We study all aspects of the Sun, our nearest star. We discuss the interior, including the neutrino experiment and helioseismology, the photosphere, the chromosphere, the corona, and the solar wind. We discuss the Sun as an example of stars in general. We discuss both theoretical aspects and observational techniques, including work at recent total solar eclipses. We discuss results from current spacecraft, including the Solar and Heliospheric Observatory (SOHO), the Solar Dynamics Observatory, and Hinode (Sunrise), as well as additional Total Solar Irradiance measurements from ACRIMSAT and SORCE. We also discuss our data analysis of recent transits of Mercury across the face of the Sun and the 2004 and 2012 transits of Venus across the face of the Sun as observed from Earth, the first such transits of Venus since 1882, as well as our work in observing transits of Venus from Jupiter with the Hubble Space Telescope and from Saturn with Cassini. Class Format: tutorial; students will meet weekly with the professor in groups of two or three to discuss readings and present short papers Requirements/Evaluation: evaluation will be based on four 5-page papers, discussions, and presentations; students will be expected to improve their writing throughout the course, with the aid of careful editing by and comments from the professor Additional Info: may not be taken on a pass/fail basis Prerequisites: ASTR 111 (or ASTR 101 and either 102 or 104 with permission of instructor) and a 200-level PHYS or ASTR course Divisional Attributes: Division III,Writing Intensive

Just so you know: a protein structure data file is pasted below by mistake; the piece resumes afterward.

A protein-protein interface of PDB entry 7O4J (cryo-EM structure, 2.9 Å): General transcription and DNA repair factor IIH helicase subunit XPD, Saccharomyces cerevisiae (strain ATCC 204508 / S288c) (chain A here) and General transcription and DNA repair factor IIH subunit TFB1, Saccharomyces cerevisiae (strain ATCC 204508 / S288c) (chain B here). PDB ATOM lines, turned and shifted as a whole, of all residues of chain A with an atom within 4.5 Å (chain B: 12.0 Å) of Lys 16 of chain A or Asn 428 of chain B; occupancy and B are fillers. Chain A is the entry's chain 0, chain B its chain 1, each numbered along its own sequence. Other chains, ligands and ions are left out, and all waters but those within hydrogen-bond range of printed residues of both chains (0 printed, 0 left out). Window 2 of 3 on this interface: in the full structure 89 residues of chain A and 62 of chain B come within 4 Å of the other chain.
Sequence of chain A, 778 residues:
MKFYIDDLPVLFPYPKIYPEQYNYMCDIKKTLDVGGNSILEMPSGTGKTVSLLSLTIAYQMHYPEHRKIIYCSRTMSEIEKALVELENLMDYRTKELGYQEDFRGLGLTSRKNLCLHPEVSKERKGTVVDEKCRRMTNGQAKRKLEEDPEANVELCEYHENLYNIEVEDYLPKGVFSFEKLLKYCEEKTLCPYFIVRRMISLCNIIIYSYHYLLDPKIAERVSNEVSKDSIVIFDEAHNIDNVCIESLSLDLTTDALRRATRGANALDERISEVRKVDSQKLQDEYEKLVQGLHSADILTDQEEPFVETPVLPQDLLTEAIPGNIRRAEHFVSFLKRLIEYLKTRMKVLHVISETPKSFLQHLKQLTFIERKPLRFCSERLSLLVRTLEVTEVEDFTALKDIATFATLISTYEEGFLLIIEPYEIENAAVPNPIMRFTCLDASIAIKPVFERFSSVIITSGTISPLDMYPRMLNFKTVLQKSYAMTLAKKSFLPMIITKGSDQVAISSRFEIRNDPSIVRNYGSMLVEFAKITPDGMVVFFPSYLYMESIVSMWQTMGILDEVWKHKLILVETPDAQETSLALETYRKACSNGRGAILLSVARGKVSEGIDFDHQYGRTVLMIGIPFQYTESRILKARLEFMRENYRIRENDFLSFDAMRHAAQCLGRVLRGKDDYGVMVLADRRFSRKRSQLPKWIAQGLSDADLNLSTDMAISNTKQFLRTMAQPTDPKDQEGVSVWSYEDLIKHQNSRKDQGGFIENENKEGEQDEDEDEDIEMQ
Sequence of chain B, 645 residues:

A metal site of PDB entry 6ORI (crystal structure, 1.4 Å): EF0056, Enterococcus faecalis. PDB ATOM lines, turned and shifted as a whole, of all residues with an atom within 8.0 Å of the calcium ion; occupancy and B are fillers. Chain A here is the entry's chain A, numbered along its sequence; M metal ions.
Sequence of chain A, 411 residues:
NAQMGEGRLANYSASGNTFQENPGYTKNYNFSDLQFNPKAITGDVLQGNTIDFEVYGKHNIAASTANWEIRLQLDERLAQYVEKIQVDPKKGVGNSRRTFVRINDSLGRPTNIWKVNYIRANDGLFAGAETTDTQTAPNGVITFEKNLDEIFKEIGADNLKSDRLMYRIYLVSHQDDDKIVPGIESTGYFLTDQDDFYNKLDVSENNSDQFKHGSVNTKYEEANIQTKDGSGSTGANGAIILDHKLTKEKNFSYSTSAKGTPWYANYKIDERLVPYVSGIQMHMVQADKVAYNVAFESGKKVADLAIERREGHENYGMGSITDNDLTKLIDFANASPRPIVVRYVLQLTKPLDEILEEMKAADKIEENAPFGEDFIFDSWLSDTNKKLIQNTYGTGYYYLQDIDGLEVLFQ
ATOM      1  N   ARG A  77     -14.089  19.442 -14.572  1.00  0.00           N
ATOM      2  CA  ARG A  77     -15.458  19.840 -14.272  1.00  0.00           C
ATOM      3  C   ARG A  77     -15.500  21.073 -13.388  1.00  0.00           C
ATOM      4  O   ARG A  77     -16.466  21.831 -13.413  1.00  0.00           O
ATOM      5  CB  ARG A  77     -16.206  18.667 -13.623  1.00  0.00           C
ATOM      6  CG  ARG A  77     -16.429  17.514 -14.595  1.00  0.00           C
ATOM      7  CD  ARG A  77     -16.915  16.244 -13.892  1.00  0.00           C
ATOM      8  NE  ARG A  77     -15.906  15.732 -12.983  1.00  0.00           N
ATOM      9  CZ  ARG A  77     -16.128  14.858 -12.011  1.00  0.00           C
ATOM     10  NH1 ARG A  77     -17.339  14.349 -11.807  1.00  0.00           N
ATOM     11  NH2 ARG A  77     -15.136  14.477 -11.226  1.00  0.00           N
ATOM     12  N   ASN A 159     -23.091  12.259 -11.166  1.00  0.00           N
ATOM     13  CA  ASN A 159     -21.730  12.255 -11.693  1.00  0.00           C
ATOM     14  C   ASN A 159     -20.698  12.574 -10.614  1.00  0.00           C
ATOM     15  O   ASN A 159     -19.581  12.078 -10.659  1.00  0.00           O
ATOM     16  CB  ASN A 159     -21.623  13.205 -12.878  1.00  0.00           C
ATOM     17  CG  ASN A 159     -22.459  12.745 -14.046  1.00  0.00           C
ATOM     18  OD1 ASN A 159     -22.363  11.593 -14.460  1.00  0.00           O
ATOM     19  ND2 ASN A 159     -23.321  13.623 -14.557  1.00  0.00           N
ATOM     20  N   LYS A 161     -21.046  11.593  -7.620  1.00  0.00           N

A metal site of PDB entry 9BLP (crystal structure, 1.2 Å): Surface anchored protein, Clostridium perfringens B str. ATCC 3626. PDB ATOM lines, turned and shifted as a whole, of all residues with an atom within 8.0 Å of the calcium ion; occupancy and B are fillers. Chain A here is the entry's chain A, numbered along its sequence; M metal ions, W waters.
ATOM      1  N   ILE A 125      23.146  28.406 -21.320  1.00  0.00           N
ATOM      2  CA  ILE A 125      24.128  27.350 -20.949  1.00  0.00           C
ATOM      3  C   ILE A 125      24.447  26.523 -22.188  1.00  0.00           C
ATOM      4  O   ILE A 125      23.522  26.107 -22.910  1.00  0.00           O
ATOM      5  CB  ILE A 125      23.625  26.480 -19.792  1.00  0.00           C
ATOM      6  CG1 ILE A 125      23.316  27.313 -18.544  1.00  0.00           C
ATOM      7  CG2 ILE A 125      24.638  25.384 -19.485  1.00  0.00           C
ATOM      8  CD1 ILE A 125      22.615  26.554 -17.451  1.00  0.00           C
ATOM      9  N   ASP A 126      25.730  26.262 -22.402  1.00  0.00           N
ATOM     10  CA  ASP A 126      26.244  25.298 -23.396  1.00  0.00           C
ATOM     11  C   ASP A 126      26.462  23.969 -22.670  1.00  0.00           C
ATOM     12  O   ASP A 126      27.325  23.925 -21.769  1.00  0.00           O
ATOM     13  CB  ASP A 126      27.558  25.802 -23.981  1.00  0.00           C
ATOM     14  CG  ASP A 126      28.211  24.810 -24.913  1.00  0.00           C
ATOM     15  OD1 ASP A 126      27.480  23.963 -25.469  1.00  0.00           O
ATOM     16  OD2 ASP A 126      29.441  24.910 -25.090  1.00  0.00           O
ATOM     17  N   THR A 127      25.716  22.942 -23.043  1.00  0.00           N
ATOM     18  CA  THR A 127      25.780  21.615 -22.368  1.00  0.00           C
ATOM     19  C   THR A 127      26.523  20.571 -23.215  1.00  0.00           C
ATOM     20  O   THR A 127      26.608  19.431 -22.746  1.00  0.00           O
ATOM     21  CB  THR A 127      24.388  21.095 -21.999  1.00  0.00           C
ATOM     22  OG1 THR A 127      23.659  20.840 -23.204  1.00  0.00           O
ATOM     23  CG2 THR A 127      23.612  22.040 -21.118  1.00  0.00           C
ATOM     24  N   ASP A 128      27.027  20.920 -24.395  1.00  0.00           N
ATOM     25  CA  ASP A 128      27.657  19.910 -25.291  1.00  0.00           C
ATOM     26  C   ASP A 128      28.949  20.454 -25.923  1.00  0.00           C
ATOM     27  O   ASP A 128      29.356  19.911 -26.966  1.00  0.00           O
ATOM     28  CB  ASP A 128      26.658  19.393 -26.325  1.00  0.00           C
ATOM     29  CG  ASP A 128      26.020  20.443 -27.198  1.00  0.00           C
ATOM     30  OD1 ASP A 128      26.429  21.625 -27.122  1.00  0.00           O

Enrollment Limit: 12 Expected Enrollment: 10

New Course Spring 2015:
CHIN 227 (S) Made in China or Making “China”?: Twentieth-Century Chinese Performative Culture (Same as COMP 227)

This course explores the ways in which twentieth-century Chinese performative culture fashioned our contemporary understanding of “China.”  Starting with Chinese hybrid theatres staged in the US, Japan, and semicolonial Shanghai in the early 1900s and ending with the 2008 Beijing Olympic Opening Ceremonies, this course examines performative works drawn from the breadth of an expanded 20th century; including spoken drama, intercultural reproductions of Peking and {Kun} Operas, revolutionary and avant-garde theatre, Chinese Rock concerts, and global mass mediated performances.  Emphasis will be placed on how performances (encompassing the performance onstage and the performance-making backstage) placed “China” on the global stage; and shaped racial, gender, and national identities among play-makers and audiences.   We will also explore how Chinese operas were reinvented as “traditional culture” and a “national essence” in the early 20th century; and how agents of Chinese performance, as makers of imaginary worlds, serve as both assets and threats to real-life arbiters of power.  The class will be structured around the themes of “Performing Race,” “Inventing Tradition on the World Stage,” “Acting the Right Part,” and “Performing the Nation.”  Students will learn to engage performances as cultural texts embedded in national and global histories.  By gaining knowledge about major playwrights, directors, artists, networks, and ideas, students will also become fluent in the landscape of performance culture in China. All class materials and discussions are in English.